Read, JRL 2011, 'Addressing geotechnical data uncertainty and risk in open pit slope design', in Y Potvin (ed.), Strategic versus Tactical 2011: Proceedings of the Fourth International Seminar on Strategic versus Tactical Approaches in Mining
, Australian Centre for Geomechanics, Perth, pp. 331-338, https://doi.org/10.36487/ACG_rep/1108_26_Read
Ground stability and wall slope design are fundamental variables in the economics of operating large open pit mines. The optimum open pit mine slope design is typically a balance between a slope angle that is as steep as possible, to maximise the resource, and one that can be safely and practicably mined. To achieve the right balance requires a strategic focus on the slope design process itself and a tactical focus on ensuring that: i) sufficient resources are available to gather the geotechnical data required for the design;
ii) the level of confidence in the data is commensurate with the stage of project development; and that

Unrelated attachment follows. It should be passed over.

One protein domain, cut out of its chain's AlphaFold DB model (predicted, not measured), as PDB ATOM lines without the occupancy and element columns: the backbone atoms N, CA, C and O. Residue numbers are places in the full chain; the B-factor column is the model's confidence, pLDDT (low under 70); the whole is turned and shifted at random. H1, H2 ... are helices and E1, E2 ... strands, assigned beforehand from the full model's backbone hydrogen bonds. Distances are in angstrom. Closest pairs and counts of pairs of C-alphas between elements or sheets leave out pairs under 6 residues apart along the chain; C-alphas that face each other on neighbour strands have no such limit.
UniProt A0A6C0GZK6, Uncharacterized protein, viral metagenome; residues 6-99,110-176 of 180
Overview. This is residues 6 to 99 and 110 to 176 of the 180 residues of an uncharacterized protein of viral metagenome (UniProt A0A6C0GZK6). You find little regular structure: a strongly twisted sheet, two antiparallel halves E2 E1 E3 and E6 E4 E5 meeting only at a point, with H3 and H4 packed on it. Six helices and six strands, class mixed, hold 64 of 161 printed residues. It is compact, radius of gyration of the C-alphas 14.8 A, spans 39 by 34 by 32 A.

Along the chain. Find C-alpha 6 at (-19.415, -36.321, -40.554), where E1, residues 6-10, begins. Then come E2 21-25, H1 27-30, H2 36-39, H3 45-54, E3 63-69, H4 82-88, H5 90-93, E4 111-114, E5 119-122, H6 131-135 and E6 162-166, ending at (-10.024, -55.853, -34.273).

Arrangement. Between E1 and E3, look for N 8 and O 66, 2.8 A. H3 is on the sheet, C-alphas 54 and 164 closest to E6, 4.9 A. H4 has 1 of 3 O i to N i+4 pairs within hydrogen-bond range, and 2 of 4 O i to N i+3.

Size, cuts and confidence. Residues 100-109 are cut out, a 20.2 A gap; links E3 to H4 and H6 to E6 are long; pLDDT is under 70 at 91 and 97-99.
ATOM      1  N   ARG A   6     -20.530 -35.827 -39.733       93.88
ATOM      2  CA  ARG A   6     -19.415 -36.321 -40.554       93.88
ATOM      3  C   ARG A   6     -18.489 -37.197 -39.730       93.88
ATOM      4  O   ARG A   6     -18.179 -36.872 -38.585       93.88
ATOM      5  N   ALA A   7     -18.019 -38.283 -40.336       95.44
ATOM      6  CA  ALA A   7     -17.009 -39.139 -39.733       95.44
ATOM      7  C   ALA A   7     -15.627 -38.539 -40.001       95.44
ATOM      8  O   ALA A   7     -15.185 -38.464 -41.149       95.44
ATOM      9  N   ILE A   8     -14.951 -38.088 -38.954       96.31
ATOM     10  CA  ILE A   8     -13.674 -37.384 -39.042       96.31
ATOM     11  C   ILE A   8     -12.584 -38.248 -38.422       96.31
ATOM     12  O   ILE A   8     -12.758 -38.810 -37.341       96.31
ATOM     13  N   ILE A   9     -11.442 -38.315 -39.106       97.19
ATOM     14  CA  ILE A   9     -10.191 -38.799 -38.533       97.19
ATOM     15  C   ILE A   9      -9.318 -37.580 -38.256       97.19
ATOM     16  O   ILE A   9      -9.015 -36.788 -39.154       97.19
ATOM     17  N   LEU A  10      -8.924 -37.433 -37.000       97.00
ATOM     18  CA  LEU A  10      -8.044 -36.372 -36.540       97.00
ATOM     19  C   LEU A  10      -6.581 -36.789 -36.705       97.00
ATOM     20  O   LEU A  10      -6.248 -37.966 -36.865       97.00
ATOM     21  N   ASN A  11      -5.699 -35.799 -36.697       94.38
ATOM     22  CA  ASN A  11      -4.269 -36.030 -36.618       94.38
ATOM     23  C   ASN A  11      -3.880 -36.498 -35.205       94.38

iii) sufficient resources are available to perform the systematic monitoring and periodic reviews and updates of the design criteria and mine plan necessary to reconcile the design intent versus the actual performance.
Harr, M.E. (1996) Reliability-based Design in Civil Engineering, Dover Publications, New York.
JORC (2004) Joint Ore Reserves Committee. Australasian Code for Reporting of Exploration Results, Mineral Resources and Ore Reserves, AusIMM/MC/AIG, Available online at
Read, J.R.L. (2010) The Large Open Pit Project, Keynote Address, in Proceedings ISRM International Symposium 2010 and 6th Asian Rock Mechanics Symposium, 23–27 October 2010, New Delhi, India.
Read, J.R.L. and Stacey, P.F. (2009) Guidelines for Open Pit Slope Design, CSIRO Publishing, Australia, 496 p.
Vick, S.G. (2002) Degrees of Belief, ASCE Press, Reston, Virginia.